If we want to attract and retain the right employees, we need to make some big changes. Both employees and employers need to come to the table to rethink what it looks like to work today. For construction, in particular, if we want more women in the workforce, businesses need to redesign the employee experience.
The reality is this: Gartner says 65% of women report the pandemic has made them rethink the place that work should have in their lives. Nearly 70% of women with children agree the pandemic has changed how they value certain aspects of their life outside of work.
Here’s the deal. Both employers and workers need to make some hard decisions here.
Employers need to redesign the employee experience. Let’s compare this for a moment to something many companies get: the customer experience. Many big organizations recognize two-thirds of the drivers of customer satisfaction are due to “feel factors.” We have long known that how a customer feels during and about their experience drives sales. This is why places like Starbucks have seen great success. They capitalize on how a customer feels when they drink a latte—and they can upcharge for it.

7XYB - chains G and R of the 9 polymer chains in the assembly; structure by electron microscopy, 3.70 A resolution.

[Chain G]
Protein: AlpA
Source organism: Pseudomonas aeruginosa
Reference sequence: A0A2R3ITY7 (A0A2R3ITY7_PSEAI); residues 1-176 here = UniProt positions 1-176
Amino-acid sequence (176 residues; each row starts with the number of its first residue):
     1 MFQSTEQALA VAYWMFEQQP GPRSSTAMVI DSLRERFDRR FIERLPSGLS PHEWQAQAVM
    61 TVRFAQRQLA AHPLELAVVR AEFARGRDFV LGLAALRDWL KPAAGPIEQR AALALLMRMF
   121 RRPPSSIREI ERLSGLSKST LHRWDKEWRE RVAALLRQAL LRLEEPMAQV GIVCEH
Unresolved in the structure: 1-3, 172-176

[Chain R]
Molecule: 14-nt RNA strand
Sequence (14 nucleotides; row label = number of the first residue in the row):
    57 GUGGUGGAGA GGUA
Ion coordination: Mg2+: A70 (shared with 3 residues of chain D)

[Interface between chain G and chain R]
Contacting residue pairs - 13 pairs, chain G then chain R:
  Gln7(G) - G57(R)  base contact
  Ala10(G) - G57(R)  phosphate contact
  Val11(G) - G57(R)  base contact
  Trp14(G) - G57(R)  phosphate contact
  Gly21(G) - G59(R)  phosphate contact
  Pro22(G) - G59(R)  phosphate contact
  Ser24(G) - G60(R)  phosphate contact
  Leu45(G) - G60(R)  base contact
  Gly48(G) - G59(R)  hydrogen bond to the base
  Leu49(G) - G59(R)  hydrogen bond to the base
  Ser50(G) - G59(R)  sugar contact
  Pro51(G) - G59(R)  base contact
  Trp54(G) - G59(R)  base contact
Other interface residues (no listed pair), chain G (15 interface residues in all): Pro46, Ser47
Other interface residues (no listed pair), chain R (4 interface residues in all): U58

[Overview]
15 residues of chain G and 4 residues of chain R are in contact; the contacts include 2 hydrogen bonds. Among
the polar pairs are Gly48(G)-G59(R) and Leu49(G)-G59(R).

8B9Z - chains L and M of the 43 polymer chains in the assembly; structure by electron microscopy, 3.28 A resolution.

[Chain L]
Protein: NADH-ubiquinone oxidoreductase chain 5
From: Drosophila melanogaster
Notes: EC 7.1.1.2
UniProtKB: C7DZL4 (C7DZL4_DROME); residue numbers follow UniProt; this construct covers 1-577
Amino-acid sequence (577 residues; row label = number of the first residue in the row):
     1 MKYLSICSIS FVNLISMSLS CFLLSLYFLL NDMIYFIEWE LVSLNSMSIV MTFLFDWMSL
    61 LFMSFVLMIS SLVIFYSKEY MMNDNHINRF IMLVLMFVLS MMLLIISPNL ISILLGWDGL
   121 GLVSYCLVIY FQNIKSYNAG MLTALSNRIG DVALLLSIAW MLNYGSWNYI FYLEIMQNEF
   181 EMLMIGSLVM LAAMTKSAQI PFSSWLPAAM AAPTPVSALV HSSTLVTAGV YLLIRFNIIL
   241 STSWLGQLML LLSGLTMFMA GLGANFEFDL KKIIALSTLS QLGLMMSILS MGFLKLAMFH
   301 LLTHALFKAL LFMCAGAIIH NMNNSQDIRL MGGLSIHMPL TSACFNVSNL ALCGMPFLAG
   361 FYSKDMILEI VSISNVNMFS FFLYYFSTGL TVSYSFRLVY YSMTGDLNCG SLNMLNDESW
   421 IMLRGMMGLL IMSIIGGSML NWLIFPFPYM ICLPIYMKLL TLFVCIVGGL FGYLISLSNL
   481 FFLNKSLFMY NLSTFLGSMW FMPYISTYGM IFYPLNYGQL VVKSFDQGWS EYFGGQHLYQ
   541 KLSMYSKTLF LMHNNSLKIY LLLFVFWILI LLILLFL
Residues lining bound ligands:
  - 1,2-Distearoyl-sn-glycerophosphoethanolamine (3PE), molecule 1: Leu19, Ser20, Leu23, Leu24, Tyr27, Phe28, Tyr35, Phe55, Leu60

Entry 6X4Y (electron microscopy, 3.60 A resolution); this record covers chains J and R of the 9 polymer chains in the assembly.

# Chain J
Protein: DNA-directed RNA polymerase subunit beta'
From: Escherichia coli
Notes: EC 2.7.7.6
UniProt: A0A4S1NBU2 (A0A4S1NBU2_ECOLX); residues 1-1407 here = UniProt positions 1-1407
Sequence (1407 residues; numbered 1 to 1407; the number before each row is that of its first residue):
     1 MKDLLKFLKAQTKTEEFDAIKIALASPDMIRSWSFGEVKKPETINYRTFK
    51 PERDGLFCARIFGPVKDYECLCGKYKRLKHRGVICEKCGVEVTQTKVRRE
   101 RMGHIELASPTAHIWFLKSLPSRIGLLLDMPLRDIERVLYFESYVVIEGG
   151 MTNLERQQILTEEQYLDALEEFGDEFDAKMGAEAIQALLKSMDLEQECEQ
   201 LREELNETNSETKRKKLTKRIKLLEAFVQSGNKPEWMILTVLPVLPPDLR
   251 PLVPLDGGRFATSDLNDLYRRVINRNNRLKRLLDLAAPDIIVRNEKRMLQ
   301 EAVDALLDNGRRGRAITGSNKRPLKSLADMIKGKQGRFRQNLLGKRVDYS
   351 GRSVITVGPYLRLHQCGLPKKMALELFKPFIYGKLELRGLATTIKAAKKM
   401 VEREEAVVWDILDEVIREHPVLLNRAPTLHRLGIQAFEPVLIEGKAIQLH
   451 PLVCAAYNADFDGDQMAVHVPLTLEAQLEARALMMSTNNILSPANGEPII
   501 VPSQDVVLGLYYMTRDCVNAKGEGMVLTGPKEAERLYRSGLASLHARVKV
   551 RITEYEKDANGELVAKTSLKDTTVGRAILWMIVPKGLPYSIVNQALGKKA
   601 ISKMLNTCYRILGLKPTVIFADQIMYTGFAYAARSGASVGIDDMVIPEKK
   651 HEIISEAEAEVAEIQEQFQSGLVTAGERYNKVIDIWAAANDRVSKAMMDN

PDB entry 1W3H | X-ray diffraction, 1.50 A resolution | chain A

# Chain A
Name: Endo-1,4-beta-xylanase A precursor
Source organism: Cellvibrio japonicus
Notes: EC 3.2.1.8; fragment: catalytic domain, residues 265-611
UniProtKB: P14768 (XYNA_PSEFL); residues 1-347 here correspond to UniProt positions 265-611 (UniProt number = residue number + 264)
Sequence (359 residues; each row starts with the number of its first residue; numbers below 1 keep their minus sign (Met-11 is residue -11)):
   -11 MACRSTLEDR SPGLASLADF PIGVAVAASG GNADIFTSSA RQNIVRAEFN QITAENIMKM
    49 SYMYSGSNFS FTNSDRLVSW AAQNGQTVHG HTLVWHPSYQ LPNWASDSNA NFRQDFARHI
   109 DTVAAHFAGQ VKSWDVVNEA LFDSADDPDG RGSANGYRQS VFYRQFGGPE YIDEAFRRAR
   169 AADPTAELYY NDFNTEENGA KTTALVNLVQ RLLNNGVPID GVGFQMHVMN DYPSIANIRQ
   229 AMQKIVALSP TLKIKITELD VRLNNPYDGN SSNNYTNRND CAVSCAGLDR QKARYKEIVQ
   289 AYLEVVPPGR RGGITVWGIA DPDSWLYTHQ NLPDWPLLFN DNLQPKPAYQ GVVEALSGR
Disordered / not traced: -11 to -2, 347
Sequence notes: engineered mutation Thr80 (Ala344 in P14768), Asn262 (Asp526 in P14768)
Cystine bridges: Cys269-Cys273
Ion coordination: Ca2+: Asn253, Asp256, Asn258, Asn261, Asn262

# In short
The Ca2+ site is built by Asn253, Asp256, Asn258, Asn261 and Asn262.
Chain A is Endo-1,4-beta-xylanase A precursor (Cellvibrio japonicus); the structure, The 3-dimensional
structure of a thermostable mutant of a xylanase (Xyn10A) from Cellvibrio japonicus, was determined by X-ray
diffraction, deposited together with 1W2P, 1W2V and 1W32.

Employers now need to do the same thing for employees if they want to attract and retain the right workers. Businesses need to create that same experience for their workers. This might include improving employees’ feelings about their overall experience through the use of psychological, motivational, and social principles. If businesses can figure this out, and improve the way an employee feels, it will ultimately lead to greater engagement—and greater productivity, which is so desperately needed in construction today.
Some specific ideas for how to do this can include the following. Consider providing greater flexibly and control over the workday, which could potentially lead to greater overall employee wellness (and greater overall employee productivity). Be intentional about in-person gatherings (and Zoom meetings). Move away from the visibility-based management.
Offer fulfilling work. Gartner found while 65% of men reported they look forward to going to work, only 57% of women agreed. More than half of women (53%) reported the pandemic caused them to question the purpose of their day-to-day job, at a time when deriving purpose through work becomes even more central.
At the same time, women need to decide what their nonnegotiables are. Is it the salary? Is it the flexibility? Is it hybrid? Is it the company culture? Is it doing fulfilling work? Is it something else entirely? Sometimes if we want something, we need to give something else up. Said another way, if we want flexibility that comes at a cost sometimes. Perhaps it is time we think about what exactly we want out of the workplace—and then stick to it. What are your thoughts?
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